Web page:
A husband sues a pharmaceutical company alleging that the medication it manufactured suffered from design defect and caused his wife to suffer severe injuries.
Design-defect claims brought against pharmaceutical manufacturers are evaluated using risk-utility analysis.
Clyde Bryant (Plaintiff) sued Hoffmann-La Roche, Inc. (Defendant) after his wife Carolyn Bryant collapsed at the bottom of the stairs. She suffered severe brain injuries as a result. Carolyn was taking Betapace and Posicor to treat cardiovascular problems and high blood pressure, respectively. Plaintiff sued Defendant under design defect liability, alleging that the combination of Posicor with another drug caused Carolyn’s injuries. Plaintiff provided expert witness testimony suggesting that Posicor, manufactured by Defendant, was defectively designed and not properly tested prior to be placed on the market and sold.
Whether design-defect claims brought against pharmaceutical manufacturers should be evaluated using risk- utility analysis.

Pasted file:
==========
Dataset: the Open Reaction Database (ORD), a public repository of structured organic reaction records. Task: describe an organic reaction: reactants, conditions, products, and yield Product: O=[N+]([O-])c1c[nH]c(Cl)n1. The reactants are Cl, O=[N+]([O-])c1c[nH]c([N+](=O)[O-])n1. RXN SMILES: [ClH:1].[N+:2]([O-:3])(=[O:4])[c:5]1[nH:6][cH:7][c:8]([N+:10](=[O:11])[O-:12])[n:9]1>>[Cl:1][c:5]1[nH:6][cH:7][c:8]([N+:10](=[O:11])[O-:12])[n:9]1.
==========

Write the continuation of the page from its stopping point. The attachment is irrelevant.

Yes. The majority view is design-defect claims brought against pharmaceutical manufacturers are evaluated using risk-utility analysis. A pharmaceutical manufactured will not be subjected to strict liability for design defects when (1) the product is properly manufactured and has sufficient warnings, (2) the benefits of using the product allow for risks associated with using the product, and (3) there was no safer alternative available at the time of the manufacture of the drug. The trial court did not properly apply the above analysis before dismissing Plaintiff’s case. Plaintiff provided adequate expert testimony that Posicor was defective in its design and Defendant failed to properly test the drug for deficiencies before placing it on the market. Expert testimony was enough to create an issue fact concerning the defective design of Posicor. Further Defendant failed to show why it should be granted immunity from strict liability for design-defect. As a result, trial court incorrectly granted summary judgment in favor of Defendant.
For claims of design-defect, the majority courts must evaluate the claim using risk-utility analysis.